‘The request filed by the Nepal government to review the decision of the Supreme Court was another attempt to evade the real issue: accountability for mass human rights violations. We are delighted that the Supreme Court held its ground and reaffirmed the importance of fair and efficient transitional justice mechanisms,’ said Cristina Cariello, head of the Nepal Programme at TRIAL International. When Nepal stood for election for the first time to the United Nations Human Rights Council, the government had promised to uphold its human rights obligations. Three years later, Nepal was re-elected as a member of the council, but there has been no progress on transitional justice. There are crimes under international law, subject to universal jurisdiction; and if justice is denied at home, the victims may take their cases abroad.
According to Gopal Shah, chairperson of the Conflict Victims National Network, it seems the parties have made up their mind that they will continue to dillydally over the delivery of justice. This saying is quite correct in this context that birds of a feather flock together.
According to a group of non-governmental organisations, the Nepal government has put on a dismal performance when it comes to transitional justice. They presented this report at the United Nations Human Rights Council’s Universal Periodic Review. This report, submitted to the council on behalf of 440 non-governmental organisations advocating human rights, says not a single commitment expressed by the government during the review in 2015 has been fully implemented. The government’s poor performance is clear because out of the 19 recommendations provided to the Nepal government during the review, only 11 have been partially implemented while eight have been left fully unimplemented.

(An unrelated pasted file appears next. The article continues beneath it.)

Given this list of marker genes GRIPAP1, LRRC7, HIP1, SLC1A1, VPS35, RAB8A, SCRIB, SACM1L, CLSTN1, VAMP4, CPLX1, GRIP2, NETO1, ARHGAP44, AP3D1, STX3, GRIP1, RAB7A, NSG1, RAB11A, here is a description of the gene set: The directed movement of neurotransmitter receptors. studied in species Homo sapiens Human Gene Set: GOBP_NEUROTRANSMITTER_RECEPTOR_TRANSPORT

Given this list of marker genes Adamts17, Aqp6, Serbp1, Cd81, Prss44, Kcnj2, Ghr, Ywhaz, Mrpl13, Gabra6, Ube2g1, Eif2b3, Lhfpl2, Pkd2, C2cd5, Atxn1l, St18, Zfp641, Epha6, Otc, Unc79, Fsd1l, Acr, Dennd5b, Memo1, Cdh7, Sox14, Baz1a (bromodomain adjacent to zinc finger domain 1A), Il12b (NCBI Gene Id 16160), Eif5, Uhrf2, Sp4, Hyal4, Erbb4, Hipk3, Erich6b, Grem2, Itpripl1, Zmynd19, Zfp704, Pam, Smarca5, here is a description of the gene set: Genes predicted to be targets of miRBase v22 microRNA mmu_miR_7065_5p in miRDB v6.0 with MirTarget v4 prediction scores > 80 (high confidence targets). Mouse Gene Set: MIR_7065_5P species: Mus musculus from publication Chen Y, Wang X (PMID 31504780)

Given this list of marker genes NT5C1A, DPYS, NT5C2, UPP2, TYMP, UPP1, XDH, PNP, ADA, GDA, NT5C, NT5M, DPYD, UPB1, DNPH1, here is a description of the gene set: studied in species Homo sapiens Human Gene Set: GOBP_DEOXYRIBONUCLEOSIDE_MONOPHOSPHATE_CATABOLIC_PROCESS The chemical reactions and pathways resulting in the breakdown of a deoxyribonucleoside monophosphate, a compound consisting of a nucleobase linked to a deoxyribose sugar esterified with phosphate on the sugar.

Nobody is convinced
The Human Rights Commission of Nepal also raised the issue in its report to the council. It has protested that the government is reluctant to provide justice to the thousands of conflict victims. The team appointed two years ago from the Truth and Reconciliation Commission and the Commission of Investigation on Enforced Disappeared Persons also failed to solve this burning issue. Human Rights Watch in its report to the UN Human Rights Council has stated that Nepal has failed to live up to its commitments on transitional justice and carry out other recommendations in the United Nations Periodic Review in 2015.
In addition, Nepal had accepted 152 suggestions to meaningfully address sexual and gender-based violence and caste and ethnic discrimination, amend constitutional provisions that discriminate against women, and protect freedom of expression. Very recently, in his address to the 2021 Universal Periodic Review session, Minister for Foreign Affairs Pradeep Gyawali reiterated that Nepal was committed to concluding the transitional justice process ensuring justice to all victims of human rights violation during the decade-long Maoist insurgency. But neither human rights activists nor the victims nor the international community is convinced because he has made this type of commitment several times in the past.